Tekke of Melan

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Main building

The Tekke of Melan (Albanian: Teqeja e Milanit) is a khanqah (Albanian: tekke) and a famous pilgrimage site of the Bektashi Order of Sufism. It was built in 1800 in Libohovë, near Gjirokastër in southern Albania. The site lies on a hill overlooking the Dropull plain south of Gjirokastër, on the east side of the valley near the small village of Vlaho Goranxi.


In 1800, the tekke was most likely built to replace an earlier one by Baba Aliu, head of the Zall Tekke,[1] but some sources date it to 1870.[2] Baba Aliu's tomb is next to the main building. The courtyard is overgrown with cypress trees and includes an Ottoman shadirvan supplied with water by an aqueduct.[1] The extensive two-story main building includes a prayer hall and adjoining rooms where the Shi’a-influenced Bektashi dervishes pray, study, meditate, and listen to the babas’ sermons. Followers of the order gather for ceremonies as well as outdoor picnics on the grounds.[3]

The hill was home to Epirote and Illyrian forts in antiquity, and material from a fort wall was used to build the tekke. Ceramic remains from the 4th century BC have also been found nearby. The walls were reinforced in the 5th century and 6th century. The remains of a small medieval church can be found here, and a Christian monastery is said to have predated the tekke.[1][2] Today, the tekke is secluded on the eastern slopes of the valley, but the caravan route through the Drin Valley went through at one point. John Hobhouse, 1st Baron Broughton and Lord Byron traveled through on their journey Ioannina to Tepelenë to meet Ali Pasha of Ioannina.[1] The tekke was badly damaged by Greek troops during World War I and World War II.[2] The area was declared a cultural heritage site in 1963,[4] but would be closed and partially destroyed during an anti-religious campaign mounted by dictator Enver Hoxha of the People's Socialist Republic of Albania in the late 1960s, an emulation of the Chinese Cultural Revolution. The Albanian Armed Forces sometimes used the building. After the ban on religion was lifted in 1990, the tekke was rebuilt by worshipers from Nepravishtë, Libohovë, and Lazarat from 1994 to 2002..[2][3] Today, the tekke is governed by the Gjirokastër Sufi patriarchate (Albanian: gjyshata) and is staffed by a live-in dervish.[1]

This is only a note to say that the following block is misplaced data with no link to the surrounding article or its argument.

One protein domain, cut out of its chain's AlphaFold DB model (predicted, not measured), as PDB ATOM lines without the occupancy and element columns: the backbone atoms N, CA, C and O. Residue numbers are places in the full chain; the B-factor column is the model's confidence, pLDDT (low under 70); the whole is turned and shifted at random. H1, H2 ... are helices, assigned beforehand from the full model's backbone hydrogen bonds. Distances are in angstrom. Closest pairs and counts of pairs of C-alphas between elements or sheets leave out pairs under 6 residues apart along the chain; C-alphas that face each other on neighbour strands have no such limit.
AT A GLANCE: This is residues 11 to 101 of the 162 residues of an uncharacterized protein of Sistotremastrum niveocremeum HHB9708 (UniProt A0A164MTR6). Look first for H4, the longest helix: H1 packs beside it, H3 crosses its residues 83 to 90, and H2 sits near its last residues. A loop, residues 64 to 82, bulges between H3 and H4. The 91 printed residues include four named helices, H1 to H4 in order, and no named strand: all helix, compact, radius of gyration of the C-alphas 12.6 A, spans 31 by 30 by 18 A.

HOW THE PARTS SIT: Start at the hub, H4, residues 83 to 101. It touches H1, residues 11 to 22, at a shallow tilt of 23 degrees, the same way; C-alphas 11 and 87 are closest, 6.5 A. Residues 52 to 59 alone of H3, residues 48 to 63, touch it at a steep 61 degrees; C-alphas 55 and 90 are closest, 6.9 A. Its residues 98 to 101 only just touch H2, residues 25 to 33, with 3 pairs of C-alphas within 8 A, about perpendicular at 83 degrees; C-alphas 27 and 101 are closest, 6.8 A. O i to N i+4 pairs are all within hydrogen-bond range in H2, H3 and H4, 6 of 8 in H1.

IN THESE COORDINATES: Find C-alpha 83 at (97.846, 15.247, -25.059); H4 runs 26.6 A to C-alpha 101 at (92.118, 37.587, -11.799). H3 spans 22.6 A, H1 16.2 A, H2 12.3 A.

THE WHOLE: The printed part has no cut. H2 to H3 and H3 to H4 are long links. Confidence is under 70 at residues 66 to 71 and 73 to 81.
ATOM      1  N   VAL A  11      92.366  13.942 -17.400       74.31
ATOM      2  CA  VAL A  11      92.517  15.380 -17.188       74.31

1. ^ a b c d e Booth, Felicity (2009). Roshi, Elenita (ed.). Gjirokastra – the essential guide. Tirana/Norwich: Gjirokastra Conservation and Development Organization. p. 71. ISBN 978-99956-747-0-0. Retrieved 18 September 2020.
  2. ^ a b c d Çuni, Nuri (25 January 2012). "Teqeja e Melanit – perla bektashiane". Gazeta Republika. Archived from the original on 4 December 2014. Retrieved 18 September 2020.
  3. ^ a b Gloyer, Gillian (2012). Albania (4th ed.). Buckinghamshire: Bradt Travel Guides. p. 236. ISBN 978-1-84162-387-0.
  4. ^ Tole, Vasil S. "Monumentet kulturore dhe historike – Rrethi Gjirokastër". oocities.org. Retrieved 18 September 2020.